Like most in the audience, I rose to my feet to applaud the virtuoso cast of Bring In ’Da Noise, Bring In ’Da Funk. But I also was struck by a question: Just how new was this much-touted reinvention of tap dancing? The answer: not as much as advertised, though it was well worth the ride. At their most original, producer George C. Wolfe and choreographer Savion Glover, 24, have echoed the rhythms and style of rap music and hip-hop in the feet, dress and in-your-face attitude of the dancers. It’s a heart-pounding, sometimes breathtaking updating of the art form. It makes for great entertainment and will spur at least a temporary surge of interest in tap. This show is also meaningful in another way: With the venue of a hit Broadway show, Glover and his dancers have mainstreamed jazz tap, the art of improvising tap percussion as you go. At the same time, Noise/Funk serves up a compelling, disturbing dose of African-American history. But the show’s take on tap itself, while also compelling, is less accurate, quietly dismissive of women tappers and unfair to certain black performers of the past.

In Wolfe and Glover’s vision, tap originates as a uniquely soulful and African-American response to oppression. And that’s pretty much where it remains for the show’s two hours — from the depiction of a lynching to the futile efforts of four black men trying to hail a cab in New York City. It’s no mean feat to make tap represent something other than “happy” in scene after scene, but Noise/Funk pulls it off (even without Glover, who’s not in the L.A. cast). The show also pays homage to black performers who were relegated to a Jim Crow–enforced obscurity — Jimmy Slyde, James “Buster” Brown, and the late Isaiah “Lon” Chaney and Chuck Green.

Noise/Funk falls short, however, in positioning tap as the intellectual creation and rightful historical property of black Americans alone. That’s a forgivable sin in context, but less acceptable is the virtual exclusion of women dancers, who also made a contribution to the art and who have been overlooked here. Perhaps even more troubling is the show’s portrayal of Bill “Bojangles” Robinson and the Nicholas Brothers, who happened to achieve more Hollywood (i.e., Anglo) recognition than Glover’s particular heroes.

At the opening of Act 2, Bill Robinson appears as Uncle Huck-A-Buck, who dances next to a giant rag doll named Lil’ Dahlin’, a send-up of Shirley Temple. “Who de hell cares if I acts de fool when I takes me a swim in my swimming pool,” croons Huck-A-Buck. Meanwhile, the Nicholas Brothers are re-created as Grin & Flash, tuxedoed shallows who distort rhythm tap into a showy but simplistic Hollywood perversion called “flash tap.” It’s powerful theater, and a just drubbing of Tinseltown, but it is not how these performers should be remembered.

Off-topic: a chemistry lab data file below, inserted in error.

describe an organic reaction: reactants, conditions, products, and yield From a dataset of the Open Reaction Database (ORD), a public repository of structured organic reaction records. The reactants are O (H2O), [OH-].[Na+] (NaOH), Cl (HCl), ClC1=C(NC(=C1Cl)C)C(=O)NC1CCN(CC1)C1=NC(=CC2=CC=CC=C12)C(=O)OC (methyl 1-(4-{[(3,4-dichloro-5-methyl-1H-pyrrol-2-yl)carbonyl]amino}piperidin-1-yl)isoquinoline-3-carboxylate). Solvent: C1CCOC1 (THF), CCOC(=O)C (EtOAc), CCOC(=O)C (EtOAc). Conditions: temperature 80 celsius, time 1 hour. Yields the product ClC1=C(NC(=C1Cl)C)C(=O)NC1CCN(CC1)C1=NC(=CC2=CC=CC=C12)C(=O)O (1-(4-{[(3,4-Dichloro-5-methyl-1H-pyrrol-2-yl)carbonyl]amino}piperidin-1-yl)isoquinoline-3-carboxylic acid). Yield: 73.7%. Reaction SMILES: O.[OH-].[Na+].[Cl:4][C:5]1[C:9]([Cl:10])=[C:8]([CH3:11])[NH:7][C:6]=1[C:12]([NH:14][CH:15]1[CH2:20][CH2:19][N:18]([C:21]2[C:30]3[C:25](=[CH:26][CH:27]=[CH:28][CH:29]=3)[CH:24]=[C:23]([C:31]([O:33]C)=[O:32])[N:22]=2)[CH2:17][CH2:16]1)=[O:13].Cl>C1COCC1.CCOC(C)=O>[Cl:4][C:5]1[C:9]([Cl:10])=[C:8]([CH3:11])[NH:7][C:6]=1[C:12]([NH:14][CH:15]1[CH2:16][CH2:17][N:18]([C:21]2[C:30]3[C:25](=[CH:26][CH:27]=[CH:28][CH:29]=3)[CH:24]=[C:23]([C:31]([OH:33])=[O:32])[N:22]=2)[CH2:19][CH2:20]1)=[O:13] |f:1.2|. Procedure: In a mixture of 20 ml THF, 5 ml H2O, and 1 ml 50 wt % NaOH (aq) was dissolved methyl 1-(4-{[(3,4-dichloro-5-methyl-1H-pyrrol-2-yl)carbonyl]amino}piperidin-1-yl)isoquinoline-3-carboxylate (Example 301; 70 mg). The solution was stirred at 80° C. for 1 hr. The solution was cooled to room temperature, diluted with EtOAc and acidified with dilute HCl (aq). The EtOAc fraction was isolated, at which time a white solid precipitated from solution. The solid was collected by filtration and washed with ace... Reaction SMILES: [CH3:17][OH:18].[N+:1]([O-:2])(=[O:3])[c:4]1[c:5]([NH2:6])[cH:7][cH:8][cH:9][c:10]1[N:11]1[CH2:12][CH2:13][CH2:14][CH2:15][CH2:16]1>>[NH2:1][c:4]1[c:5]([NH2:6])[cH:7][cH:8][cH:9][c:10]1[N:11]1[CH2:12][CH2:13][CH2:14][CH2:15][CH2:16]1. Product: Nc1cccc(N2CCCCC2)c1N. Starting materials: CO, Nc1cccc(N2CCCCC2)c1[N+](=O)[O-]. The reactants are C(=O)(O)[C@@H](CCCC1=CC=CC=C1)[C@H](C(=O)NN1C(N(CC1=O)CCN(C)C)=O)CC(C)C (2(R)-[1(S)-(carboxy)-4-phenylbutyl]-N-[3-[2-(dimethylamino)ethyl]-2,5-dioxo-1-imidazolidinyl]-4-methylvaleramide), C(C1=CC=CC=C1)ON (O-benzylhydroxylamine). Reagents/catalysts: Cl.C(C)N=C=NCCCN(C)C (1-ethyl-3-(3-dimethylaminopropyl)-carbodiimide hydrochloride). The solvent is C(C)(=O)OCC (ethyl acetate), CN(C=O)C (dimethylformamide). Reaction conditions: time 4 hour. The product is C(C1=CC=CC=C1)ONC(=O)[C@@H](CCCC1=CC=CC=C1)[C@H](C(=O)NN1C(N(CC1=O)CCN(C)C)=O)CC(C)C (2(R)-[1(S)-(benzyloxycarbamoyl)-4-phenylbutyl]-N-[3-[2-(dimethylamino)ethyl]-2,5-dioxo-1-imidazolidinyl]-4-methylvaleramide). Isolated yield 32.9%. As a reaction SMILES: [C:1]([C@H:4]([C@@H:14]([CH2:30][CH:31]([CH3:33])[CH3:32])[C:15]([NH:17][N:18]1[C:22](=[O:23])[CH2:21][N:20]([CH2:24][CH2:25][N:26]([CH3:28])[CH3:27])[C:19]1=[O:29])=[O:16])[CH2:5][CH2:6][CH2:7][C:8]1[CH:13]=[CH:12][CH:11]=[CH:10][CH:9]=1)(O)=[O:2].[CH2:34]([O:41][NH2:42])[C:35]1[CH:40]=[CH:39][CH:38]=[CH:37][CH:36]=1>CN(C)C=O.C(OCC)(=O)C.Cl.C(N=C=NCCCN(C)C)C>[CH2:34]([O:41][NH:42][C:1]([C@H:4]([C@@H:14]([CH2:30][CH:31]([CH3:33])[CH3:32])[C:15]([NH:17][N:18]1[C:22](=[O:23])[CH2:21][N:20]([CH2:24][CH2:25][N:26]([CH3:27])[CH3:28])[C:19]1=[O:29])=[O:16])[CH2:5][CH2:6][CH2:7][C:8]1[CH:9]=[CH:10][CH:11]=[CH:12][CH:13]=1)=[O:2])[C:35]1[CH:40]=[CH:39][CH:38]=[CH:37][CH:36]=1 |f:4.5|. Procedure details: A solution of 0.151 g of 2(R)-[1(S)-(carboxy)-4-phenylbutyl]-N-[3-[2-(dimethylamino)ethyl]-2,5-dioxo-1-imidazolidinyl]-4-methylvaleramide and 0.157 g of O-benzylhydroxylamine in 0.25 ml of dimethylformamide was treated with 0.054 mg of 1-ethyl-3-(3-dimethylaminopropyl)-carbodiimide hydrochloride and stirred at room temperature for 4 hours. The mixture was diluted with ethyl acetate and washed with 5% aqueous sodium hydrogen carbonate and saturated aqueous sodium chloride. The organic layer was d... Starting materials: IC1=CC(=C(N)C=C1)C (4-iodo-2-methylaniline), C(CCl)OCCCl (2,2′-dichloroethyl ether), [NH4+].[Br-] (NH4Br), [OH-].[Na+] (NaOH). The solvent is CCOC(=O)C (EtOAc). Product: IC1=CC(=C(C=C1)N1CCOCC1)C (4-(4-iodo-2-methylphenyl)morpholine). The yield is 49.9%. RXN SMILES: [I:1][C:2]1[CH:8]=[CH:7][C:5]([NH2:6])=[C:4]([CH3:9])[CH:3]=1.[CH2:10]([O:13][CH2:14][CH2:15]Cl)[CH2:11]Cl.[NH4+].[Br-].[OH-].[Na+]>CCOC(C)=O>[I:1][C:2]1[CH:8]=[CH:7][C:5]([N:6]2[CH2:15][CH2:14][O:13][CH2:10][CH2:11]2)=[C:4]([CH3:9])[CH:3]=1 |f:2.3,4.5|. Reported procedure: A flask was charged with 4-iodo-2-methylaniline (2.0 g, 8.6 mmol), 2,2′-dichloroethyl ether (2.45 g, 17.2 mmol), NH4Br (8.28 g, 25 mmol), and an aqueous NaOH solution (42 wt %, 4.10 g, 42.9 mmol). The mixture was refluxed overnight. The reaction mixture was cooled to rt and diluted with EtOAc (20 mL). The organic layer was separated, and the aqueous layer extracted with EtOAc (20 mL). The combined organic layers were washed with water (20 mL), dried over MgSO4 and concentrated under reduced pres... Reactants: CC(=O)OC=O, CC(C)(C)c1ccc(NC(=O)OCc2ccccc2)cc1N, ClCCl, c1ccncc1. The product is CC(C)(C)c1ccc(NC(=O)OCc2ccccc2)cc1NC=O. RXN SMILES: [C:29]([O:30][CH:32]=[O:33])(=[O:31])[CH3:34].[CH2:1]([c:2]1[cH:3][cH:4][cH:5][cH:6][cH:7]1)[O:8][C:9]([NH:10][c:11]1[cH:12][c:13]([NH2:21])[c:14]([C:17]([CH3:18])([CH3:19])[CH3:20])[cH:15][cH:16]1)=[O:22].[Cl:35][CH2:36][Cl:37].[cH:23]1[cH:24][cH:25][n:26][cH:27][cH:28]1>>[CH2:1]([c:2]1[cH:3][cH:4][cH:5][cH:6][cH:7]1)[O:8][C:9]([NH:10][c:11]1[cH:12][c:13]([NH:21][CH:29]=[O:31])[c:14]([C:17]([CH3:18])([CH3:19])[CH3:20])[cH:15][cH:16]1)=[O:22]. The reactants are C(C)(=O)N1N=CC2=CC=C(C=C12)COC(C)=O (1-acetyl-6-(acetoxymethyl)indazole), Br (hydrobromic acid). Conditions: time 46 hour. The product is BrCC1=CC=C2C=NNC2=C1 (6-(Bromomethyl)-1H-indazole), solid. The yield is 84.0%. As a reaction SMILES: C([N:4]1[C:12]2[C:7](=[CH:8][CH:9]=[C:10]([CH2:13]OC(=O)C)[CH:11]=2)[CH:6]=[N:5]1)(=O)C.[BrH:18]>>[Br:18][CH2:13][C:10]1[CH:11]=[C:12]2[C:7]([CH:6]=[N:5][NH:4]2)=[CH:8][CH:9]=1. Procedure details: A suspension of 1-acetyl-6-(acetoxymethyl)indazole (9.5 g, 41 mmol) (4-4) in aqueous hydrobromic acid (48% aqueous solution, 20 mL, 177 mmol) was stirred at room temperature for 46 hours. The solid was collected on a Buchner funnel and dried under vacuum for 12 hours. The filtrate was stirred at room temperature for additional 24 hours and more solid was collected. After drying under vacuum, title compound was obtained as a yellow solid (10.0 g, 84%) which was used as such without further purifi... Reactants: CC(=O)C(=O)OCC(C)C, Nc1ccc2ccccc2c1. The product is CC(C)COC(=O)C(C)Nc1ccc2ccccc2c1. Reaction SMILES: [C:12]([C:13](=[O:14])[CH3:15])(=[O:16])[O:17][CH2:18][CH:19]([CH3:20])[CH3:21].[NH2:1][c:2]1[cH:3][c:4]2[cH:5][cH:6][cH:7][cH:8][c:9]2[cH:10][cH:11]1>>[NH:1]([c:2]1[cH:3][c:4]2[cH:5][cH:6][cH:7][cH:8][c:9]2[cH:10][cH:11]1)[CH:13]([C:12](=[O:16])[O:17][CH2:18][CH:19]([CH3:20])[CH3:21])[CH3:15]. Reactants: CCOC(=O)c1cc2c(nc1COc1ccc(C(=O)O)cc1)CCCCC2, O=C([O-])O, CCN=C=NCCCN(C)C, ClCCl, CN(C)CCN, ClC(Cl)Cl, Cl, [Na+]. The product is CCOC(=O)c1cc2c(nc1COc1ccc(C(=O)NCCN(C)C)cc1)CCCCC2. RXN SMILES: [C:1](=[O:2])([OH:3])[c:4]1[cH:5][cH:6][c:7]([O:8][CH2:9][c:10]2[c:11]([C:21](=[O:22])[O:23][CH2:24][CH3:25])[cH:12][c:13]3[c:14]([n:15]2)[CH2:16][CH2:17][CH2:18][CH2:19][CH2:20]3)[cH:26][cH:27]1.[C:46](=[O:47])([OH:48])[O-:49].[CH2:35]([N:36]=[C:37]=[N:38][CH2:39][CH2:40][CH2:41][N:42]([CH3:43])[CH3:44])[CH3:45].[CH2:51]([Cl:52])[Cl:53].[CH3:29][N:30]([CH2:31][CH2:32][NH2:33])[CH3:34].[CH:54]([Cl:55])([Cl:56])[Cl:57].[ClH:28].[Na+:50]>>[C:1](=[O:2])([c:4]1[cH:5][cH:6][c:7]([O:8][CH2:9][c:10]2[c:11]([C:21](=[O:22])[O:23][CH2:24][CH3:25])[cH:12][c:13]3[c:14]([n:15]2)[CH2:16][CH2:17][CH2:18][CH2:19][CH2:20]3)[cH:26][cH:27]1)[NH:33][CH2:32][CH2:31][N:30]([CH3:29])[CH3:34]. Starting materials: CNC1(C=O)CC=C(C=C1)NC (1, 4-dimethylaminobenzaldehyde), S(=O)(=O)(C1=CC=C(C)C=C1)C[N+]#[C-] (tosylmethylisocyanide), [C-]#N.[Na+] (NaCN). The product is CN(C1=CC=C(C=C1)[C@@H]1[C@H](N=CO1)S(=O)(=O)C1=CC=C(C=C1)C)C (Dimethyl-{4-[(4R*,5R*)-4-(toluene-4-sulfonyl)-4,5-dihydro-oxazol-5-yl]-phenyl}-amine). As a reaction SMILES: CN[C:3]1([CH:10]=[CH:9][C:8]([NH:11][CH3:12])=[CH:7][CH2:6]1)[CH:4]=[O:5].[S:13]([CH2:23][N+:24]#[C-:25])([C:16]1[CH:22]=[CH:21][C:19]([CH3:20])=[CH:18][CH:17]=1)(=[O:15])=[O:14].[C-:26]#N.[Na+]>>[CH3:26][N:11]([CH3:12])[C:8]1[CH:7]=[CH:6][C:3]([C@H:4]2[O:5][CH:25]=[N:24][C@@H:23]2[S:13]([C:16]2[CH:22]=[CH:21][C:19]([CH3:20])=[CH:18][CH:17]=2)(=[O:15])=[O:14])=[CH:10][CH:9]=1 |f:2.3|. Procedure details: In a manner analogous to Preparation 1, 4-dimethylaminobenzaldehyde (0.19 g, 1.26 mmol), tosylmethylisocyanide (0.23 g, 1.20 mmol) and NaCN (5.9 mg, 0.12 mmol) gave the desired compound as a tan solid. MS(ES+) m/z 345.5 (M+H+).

After the performance, I thought back to conversations I had with Eddie Brown, a black rhythm tapper who died in 1992 after a lifetime of near poverty. Brown was every bit as shunned by show business as any of Glover’s mentors. Yet Brown harbored no animosity toward “successful” black performers. Brown knew Bill Robinson, so he knew better. So does tapper and choreographer Leonard Reed, 91, who produced shows for black and white audiences (usually separately) starring Robinson and the Nicholas Brothers.

“The cleanest dancer I’ve ever known,” Reed says of Robinson, who made it to Hollywood only as an older man, after years of starring in live theater, on and off Broadway. “He had more imitators than anybody. And he wasn’t a rich man. I don’t understand this stuff about being a sellout.” Reed, who is black, and others not only mention Robinson’s skill, but also his generosity to other performers.

As for the Nicholas Brothers, “they got to Hollywood on their talent,” says veteran tap instructor Paul Kennedy, whose alums include three Noise/Funk cast members. Kennedy loves the show, but, he adds, “No one told the Nicholas Brothers to grin and flash. Harold Nicholas should have been in the same roles as any leading man in Hollywood.” Instead, he and his older brother Fayard had to settle for dance cameos — without a line of dialogue — in star vehicles for white performers.

Adds Reed, “The biggest hand they got is when they did the flips and splits. They were good tappers, but they found that the acrobatics stopped shows, and that’s what show business is all about. No one in that era or this era is comparable to them.”

(A hobbled but still spirited Fayard Nicholas attended the Los Angeles opening of Noise/Funk days after the death of his wife. Like an old pro, he refused to complain about the portrayal.)

The much-maligned style of “flash tap,” by the way, was not some racist Hollywood confection, but a legitimate, difficult tap form that emphasized wings and fast dancing to up-tempo music. In its own way, it was great stuff. As is the modern, more subtle rhythm tap of locally based troupes such as Rhapsody in Taps and the Jazz Tap Ensemble, or the youthful exuberance of Al Desio’s Colburn Kids Tap L.A.

Savion Glover’s floor-pounding percussion has rightfully claimed its own place of honor. But contrary to the hype, Glover’s style doesn’t deserve to supplant performers of today or yesterday who may hoof to a different beat.

Associate news editor Blume is also a tap dancer and instructor.

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